Largest Finland 100 event in China births continuing cooperation

11.01.2018

In its gala finale in Shanghai, Sino Finnish 100 Challenge celebrated its competition winners and released news of continuing Finnish–Chinese cooperation.

Summer Camp Director Timo Nyberg from Aalto University gave a diploma to Mengfan Chen and Jingming Suni at the gala night in December.

Sino Finnish 100 Challenge, a joint programme involving top Finnish and Chinese universities which was the largest event in China to mark the Finnish centenary of independence, celebrated its winning participants and the programme’s achievements in a gala finale in Shanghai in December. The programme will continue for the next five years.

‘This programme, which has lasted over a year, has produced long-term results which are significant for future cooperation between Finland and China’, stated Radical Design Week ry Chairman, Professor Yrjö Sotamaa, lead organiser of the programme.

‘The most important thing is the high level network now established, through which long-term cooperation can be built. A total of over 3000 people have participated in the project in its various stages. We have been able to create real encounters between people because the programme created a concrete foundation of working together through its workshops and summer schools’, explains Sotamaa.

The programme’s new kind of operating model, involving cooperation between cities, universities and businesses, provides an opportunity for Finnish businesses in China and those seeking to enter the Chinese market to recruit local talent and make use of product development prototypes.

‘Universities provide a good platform for understanding how a society functions. The way in which businesses fund university activities in China is beneficial to both parties’, explains Programme Director and Professor at Aalto University and Tongji University Jarmo Suominen.

‘Finns have massive opportunities in a competitive China, but here one succeeds only through being on location and creating long-term relationships between people and organisations. We believe that during the last year we have succeeded in this well and have been able also to get local universities to work together in previously unseen ways. Getting competitors to participate in creative cooperation is not an everyday matter in China. We are hoping for more resources and partners.’

Chinese students interested in Finland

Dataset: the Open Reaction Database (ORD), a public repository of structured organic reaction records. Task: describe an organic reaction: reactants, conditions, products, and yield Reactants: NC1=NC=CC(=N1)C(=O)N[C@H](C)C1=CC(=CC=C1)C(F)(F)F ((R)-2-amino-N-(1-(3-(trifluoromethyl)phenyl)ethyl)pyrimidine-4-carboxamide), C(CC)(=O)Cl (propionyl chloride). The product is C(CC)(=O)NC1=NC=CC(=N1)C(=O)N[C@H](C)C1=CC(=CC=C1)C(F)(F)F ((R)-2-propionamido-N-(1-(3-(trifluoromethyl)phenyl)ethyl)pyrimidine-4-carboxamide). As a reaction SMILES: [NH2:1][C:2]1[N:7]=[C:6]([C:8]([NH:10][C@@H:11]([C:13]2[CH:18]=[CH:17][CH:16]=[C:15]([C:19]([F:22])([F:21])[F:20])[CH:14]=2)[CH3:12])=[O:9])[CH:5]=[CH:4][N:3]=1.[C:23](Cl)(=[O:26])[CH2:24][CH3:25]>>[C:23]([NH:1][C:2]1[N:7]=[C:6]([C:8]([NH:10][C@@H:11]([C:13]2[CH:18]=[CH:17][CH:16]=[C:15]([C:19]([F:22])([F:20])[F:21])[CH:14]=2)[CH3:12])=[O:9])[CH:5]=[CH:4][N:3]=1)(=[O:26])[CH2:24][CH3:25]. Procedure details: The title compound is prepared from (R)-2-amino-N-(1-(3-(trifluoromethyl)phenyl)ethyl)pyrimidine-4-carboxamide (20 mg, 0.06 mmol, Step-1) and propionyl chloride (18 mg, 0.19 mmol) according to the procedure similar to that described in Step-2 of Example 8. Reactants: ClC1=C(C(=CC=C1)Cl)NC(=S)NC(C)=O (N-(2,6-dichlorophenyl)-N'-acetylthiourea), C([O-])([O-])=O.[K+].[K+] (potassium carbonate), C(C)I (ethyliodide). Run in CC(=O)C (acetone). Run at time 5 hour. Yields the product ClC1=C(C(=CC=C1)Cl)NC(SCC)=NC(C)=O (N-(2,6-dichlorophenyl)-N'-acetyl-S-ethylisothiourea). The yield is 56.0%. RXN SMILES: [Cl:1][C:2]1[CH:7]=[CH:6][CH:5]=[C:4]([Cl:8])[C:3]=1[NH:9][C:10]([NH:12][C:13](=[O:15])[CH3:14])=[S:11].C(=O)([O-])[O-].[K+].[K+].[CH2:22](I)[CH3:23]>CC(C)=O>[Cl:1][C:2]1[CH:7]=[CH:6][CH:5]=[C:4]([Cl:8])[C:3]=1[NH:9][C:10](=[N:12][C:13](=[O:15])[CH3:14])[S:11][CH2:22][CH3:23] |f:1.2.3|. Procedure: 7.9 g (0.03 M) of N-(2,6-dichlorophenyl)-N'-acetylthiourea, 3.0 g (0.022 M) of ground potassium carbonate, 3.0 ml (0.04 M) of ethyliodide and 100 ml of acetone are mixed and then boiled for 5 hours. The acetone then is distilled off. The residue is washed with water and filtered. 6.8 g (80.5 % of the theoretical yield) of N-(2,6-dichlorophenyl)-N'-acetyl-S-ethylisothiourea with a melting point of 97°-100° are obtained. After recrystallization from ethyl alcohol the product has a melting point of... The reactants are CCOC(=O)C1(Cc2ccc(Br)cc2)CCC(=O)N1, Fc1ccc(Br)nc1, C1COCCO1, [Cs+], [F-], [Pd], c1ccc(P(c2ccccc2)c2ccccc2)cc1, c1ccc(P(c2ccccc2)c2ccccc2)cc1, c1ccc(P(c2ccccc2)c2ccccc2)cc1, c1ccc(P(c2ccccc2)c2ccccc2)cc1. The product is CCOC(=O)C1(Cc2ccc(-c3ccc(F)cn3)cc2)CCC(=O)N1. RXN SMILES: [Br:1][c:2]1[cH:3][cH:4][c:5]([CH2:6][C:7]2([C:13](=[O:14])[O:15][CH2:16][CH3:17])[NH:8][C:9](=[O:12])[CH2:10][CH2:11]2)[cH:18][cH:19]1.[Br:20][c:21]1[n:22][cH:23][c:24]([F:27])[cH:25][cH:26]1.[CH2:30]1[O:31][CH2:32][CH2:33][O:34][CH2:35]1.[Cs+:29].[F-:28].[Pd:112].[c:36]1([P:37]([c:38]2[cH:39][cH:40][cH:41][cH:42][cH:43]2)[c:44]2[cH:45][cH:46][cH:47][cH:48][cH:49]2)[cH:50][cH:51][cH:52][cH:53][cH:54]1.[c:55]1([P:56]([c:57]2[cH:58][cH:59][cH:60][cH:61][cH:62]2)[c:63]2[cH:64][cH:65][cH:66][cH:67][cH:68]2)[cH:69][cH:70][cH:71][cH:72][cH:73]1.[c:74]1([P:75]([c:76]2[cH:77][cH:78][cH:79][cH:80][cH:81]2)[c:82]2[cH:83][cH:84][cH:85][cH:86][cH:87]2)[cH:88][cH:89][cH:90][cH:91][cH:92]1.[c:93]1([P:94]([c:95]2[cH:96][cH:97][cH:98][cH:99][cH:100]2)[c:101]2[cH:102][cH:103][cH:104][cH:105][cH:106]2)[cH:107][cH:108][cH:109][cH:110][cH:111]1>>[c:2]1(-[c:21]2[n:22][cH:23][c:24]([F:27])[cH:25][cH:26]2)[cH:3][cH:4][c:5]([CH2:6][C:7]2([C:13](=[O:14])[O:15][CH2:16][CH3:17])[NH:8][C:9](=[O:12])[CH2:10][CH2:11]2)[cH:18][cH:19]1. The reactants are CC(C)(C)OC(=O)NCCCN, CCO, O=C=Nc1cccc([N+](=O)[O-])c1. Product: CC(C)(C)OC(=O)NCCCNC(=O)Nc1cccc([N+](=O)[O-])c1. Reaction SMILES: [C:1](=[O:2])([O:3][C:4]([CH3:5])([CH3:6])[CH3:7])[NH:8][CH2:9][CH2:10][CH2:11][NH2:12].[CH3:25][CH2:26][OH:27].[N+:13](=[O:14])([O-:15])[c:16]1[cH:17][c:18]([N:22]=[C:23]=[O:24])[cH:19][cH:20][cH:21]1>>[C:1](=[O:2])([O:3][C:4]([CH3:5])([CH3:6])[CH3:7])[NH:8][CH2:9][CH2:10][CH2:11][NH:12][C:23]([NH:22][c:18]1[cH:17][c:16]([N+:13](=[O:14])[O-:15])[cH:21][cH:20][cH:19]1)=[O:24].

In addition to working together, one of the central goals of the Sino Finnish 100 challenge has been to increase the level of interest in Finland among students from top-level Chinese universities and bring more of them to Finland to study or work.

Students Mengfan Chen, Jingming Sun and Dejun Zhang, who all study in Tongji University in Shanghai, were among the top ten participants in the Sino Finnish 100 Challenge idea competition, which received 661 entries in total. For developing language teaching in China, they came up with an Internet-based virtual learning environment in which students from different countries can talk with each other in English, learn from each other and make new friends and contacts.

Chen, Sun and Zhang participated also in the summer school run by Aalto University in July and August, which brought together over 100 students from different universities in China, Korea and Finland.

‘Studying at the summer school was very different from studying in Tongji. Here, teaching means lectures in which students just listen, but in the summer school we worked together in workshops’, Mengfan Chen says.

All of them would like to return at some point to study in Finland.

‘I would like to come to Finland as an exchange student’, says doctoral student Dejun Zhang.

Programme set to continue

The programme has been given a five-year term from 2018 to 2022. The theme for next year is ‘life in future cities’. Events related to this theme will include an idea competition in spring 2018, a summer school in August, and development projects in the autumn. Multi-year projects will involve implementing design solutions in different cities. The goal is to gain the participation of more and more educational institutions and cities in both China and Finland.

‘In the spring, the aim is to bring Aalto students to Shanghai and participate in May in the city development seminar, which will bring together mayors from around 100 innovation cities in different countries’, Yrjö Sotamaa explains.

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The winning competition entrants from the gala finale. Chosen for their content, the ideas comprise projects related to different city development themes:

Unfinished Life Expectation, Guangdong Technical University, Guangzhou
 
New Sustainable Community, Tsinghua University, Peking

Beijing Sharing Fuel Cell Bike Design, Tsinghua University, Peking

An online to offline learning bridge, Tongji University, Shanghai

More information:

sinofinnishchallenge.org
facebook.com/SF100.Challenge

 

Sino Finnish 100 Challenge’s first year was coordinated by Radical Design Week Association ry (RDWA) with support from the Suomi 100 programme and in cooperation with Aalto University, the University of Helsinki, the City of Espoo, the Finnish Embassy, Shanghai Consulate General and leading Chinese universities.